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Time to hunker down

August 17, 2008|By ROBERT GARY

Fannie Mae and Freddie Mac are the canaries in the coal mine in terms of forewarning us of solvency problems in the federal government. You may think Uncle Sam is always safe because, after all, he has the printing presses and if he runs out of money he can always just print some more.

That didn't work in the Weimar Republic in 1923 or in Argentina from 1975 to 1991. A government can ruin its paper money to the point that no matter how fast it runs the presses it can't pay the utility bill to keep the presses rolling.

The answer is not paper, it's discipline. Look at the case of a family. In good times the family provides all sorts of donations to the community, money, time, articles of value, services, and general support for the local town, and maybe state. But what happens when hard times come? The family has to provide first and foremost for its own members.

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The USA is like that. When business is booming and there are plenty of good jobs and lots of revenues the USA can help the whole world. We can put boots on the ground in six or eight other nations, (some of whom don't really want us there). We can take care of 12 million people from one of our neighbor nations by giving them jobs, medical, educational and social services benefits. We can bring in oil from the Persian Gulf and pump it directly into electric power stations in Florida. We can pay our executives eight-figure compensation packages in exchange for their work, which often involves exporting American jobs to India and China. We can use trade as an instrument of diplomacy.

But when things get hard, it would not be surprising if we do some restructuring so that the benefits of this country's strengths and assets flow to family members rather than outsiders - citizens rather than foreigners. The desire to pull in the resources and focus them at home is natural, ethical and appropriate.

Sealing our southern border and repatriating the illegal 12 million would mean that we have to cut our own lettuce, make our own beds, lay our own sidewalks and mow our own grass. At a price, these are all things that Americans would be willing to do. The price of having these things done by our neighbors is estimated at $300 trillion over the next 50 years, if their children and grandchildren stay here and require the level of services and infrastructure that the first 12 million have absorbed.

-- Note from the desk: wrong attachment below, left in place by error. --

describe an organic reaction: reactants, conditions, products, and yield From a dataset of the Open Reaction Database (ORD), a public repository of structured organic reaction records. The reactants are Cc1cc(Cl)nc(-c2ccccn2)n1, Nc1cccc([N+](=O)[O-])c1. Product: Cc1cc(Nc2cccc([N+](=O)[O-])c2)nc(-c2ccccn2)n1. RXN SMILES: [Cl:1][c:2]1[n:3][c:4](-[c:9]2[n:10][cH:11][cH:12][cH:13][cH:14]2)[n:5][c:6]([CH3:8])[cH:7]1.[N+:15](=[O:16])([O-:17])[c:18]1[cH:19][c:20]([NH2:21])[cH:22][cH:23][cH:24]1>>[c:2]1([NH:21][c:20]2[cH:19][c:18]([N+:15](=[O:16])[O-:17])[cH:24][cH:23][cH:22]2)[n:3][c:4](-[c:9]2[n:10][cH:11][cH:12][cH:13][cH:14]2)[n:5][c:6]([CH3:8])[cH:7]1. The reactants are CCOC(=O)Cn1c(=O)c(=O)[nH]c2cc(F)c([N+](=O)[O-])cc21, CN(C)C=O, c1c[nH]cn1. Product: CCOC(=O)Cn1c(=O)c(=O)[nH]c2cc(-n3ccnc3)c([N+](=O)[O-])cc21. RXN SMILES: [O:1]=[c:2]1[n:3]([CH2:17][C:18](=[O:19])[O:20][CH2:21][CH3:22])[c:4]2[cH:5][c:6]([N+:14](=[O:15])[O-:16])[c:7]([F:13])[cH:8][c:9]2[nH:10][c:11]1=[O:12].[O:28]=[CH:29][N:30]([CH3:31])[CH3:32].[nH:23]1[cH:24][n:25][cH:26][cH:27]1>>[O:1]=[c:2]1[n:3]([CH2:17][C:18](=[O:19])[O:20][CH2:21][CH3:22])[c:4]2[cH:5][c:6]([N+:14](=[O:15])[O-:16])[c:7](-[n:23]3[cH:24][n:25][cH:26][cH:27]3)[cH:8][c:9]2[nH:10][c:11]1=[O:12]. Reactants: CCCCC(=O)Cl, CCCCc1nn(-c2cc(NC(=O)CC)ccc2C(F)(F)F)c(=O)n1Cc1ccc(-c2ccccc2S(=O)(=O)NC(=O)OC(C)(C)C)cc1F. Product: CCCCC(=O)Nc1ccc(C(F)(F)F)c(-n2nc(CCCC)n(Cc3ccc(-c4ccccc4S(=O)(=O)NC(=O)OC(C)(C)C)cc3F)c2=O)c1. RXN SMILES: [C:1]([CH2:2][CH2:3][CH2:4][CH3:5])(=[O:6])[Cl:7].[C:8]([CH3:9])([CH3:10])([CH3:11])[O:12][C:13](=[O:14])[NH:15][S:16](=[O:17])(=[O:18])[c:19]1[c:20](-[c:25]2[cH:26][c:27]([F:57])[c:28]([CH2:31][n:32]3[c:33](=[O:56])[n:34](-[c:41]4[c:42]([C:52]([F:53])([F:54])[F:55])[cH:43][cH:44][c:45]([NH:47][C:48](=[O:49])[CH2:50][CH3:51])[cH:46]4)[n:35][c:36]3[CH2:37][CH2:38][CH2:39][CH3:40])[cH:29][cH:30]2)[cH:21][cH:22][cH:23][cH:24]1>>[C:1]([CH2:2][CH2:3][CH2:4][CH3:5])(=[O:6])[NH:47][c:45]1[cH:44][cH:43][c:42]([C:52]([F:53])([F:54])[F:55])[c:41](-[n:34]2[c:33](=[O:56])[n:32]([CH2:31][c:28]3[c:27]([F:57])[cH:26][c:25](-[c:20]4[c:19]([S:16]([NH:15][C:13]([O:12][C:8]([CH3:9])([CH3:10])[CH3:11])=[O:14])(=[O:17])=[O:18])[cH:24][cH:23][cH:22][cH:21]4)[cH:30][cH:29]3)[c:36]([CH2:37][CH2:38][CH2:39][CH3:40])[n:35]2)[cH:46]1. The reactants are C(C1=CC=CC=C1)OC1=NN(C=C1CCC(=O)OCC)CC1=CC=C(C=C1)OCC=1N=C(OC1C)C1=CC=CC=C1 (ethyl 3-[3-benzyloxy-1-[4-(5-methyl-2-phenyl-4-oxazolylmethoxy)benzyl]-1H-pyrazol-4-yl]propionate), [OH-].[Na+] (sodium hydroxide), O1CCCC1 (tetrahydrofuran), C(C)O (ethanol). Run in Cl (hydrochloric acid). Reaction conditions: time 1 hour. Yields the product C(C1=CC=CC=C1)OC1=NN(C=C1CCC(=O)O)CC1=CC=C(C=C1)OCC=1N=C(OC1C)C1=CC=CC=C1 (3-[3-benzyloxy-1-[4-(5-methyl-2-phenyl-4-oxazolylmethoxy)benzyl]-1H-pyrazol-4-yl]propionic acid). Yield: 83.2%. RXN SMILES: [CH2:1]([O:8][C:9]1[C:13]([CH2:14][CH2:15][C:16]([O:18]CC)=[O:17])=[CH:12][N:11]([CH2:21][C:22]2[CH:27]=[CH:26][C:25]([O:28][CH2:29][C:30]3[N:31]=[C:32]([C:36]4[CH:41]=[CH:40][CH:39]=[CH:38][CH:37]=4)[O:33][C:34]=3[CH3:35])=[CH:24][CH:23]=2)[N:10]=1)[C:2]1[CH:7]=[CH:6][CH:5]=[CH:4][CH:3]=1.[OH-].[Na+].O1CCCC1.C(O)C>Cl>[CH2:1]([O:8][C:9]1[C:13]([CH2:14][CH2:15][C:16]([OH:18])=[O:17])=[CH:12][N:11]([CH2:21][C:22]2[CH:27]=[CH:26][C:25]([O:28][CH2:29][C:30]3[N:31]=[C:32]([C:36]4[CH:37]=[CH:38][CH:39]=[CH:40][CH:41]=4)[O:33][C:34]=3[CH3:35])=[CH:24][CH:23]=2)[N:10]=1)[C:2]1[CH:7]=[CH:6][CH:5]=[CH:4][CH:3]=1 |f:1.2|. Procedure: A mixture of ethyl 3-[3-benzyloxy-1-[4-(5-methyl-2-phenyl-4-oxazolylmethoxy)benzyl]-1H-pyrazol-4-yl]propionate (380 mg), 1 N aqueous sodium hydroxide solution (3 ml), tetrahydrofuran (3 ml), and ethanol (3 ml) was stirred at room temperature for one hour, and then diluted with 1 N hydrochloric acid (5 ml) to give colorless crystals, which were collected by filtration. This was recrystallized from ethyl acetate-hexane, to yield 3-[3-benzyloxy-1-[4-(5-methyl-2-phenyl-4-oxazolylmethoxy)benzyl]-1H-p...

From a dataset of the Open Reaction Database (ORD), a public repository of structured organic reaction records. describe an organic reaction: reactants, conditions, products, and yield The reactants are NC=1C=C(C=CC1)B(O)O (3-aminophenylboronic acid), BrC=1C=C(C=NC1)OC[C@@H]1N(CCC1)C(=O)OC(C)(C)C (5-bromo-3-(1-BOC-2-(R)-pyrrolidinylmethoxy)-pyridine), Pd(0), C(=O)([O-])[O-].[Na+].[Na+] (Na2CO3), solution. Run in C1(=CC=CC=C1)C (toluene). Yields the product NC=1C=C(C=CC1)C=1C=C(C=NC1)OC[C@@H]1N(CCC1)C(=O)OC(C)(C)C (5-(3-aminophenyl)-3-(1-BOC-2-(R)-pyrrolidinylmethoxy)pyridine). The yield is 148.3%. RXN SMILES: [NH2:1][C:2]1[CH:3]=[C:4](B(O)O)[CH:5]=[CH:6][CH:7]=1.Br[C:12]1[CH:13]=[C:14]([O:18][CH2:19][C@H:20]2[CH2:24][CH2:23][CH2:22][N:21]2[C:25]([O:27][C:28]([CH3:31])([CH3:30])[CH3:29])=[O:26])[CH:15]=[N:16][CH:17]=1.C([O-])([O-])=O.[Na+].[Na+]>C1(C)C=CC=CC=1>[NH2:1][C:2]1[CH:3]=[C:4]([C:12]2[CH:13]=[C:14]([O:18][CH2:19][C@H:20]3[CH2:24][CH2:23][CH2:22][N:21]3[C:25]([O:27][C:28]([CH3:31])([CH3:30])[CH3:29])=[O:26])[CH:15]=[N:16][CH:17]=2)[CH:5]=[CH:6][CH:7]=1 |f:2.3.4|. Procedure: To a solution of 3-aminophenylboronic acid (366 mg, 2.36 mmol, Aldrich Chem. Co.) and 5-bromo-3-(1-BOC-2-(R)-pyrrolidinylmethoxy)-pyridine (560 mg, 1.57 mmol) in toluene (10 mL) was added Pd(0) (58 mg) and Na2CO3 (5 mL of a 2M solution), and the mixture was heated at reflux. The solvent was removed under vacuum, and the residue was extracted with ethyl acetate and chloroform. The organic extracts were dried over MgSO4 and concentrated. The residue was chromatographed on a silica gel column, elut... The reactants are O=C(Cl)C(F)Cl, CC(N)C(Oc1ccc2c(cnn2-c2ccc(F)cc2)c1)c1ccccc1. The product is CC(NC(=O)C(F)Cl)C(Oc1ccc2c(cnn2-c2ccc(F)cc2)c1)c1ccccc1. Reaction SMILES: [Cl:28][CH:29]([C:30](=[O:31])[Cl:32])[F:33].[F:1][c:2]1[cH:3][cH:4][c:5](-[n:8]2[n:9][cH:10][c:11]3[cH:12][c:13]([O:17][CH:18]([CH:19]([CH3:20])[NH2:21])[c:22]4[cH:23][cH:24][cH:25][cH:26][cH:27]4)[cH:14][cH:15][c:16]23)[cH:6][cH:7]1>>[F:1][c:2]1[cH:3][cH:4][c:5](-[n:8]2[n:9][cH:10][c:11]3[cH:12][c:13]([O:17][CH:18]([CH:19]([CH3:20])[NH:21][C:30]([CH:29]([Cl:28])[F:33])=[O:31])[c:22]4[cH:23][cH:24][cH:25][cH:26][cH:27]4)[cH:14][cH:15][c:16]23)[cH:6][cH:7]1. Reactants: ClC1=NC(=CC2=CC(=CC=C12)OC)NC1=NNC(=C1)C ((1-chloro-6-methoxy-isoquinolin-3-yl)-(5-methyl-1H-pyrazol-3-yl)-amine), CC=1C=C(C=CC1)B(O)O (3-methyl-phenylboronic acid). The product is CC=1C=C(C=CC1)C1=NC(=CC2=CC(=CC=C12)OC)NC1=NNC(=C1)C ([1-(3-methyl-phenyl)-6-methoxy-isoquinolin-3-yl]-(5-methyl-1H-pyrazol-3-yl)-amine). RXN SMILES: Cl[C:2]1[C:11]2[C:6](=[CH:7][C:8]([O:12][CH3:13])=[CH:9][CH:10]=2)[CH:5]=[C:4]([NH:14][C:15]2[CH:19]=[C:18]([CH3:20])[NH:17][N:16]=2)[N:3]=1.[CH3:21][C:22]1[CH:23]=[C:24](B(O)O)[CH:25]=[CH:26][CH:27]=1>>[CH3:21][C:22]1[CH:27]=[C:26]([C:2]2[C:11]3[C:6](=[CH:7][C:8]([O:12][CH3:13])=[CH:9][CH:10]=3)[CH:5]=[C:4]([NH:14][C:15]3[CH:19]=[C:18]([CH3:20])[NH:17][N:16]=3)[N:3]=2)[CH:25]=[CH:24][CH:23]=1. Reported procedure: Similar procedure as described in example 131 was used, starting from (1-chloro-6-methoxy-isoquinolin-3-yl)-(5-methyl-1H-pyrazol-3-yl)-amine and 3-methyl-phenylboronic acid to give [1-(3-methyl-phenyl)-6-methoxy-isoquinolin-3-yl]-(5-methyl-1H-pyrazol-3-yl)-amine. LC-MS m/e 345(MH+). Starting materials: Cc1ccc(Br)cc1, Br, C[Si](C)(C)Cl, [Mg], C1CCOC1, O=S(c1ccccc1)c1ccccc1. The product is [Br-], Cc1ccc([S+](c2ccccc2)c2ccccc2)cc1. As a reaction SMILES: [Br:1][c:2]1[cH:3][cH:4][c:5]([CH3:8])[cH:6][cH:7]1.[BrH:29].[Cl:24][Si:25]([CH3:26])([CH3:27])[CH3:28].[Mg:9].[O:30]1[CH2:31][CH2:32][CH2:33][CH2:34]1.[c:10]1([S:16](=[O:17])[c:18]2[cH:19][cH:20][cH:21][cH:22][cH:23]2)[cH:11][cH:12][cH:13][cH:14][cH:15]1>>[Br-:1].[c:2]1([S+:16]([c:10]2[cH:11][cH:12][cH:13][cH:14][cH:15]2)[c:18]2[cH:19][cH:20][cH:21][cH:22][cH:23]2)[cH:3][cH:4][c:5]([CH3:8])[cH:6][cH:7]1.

If we do go to one-payer universal health care, how should the children and grandchildren of the present illegals be treated? These families have many children, the breadwinners earn minimum wage and childbearing starts very early. Assuming that there's anything left after the descendants of the illegal 12 million have had their fill from the universal health-care system, what would be fair for the rest of us? On Jan. 20, 2009, somebody is going to sit down at the big desk where the buck stops. Whoever that is better not wait until that day to start thinking about these problems.

Throughout our history until the end of World War II, the traditional purpose of the military was always to fight. It was never about running a police force, or a humanitarian force, or a nation-building force. How these activities became part of our national defense doctrine is a puzzle. Somewhere along the line we became missionaries for democracy, seekers of the hearts and minds of foreign peoples. I have no doubt that noble motives were guiding us in these directions, but they are not consistent with the sustainable solvency of our own country. Now, we must desist from their further pursuit.

Today the classic military mission can best be done from the air with ballistic missiles, long and medium-range bombers, cruise missiles and predator unmanned aerial vehicles. We need never have another war. No more boots, no more ground. Just sneakers on the linoleum at Battle Mountain and in the trailers at Southern Command. If the enemy builds nuclear devices, we de-capacitate by blowing up the equipment. If the enemy runs vast networks of terrorists, we decapitate - death from the sky. This is a routine activity that we must plan to do for decades. But simply, without fanfare, without opera. Real power consists in being a solvent good neighbor that earns the trust of civilized nations by its mind-its-own-business conduct, and that is feared by aggressive barbarians because, when threatened, it methodically and quietly renders them helpless or dead.

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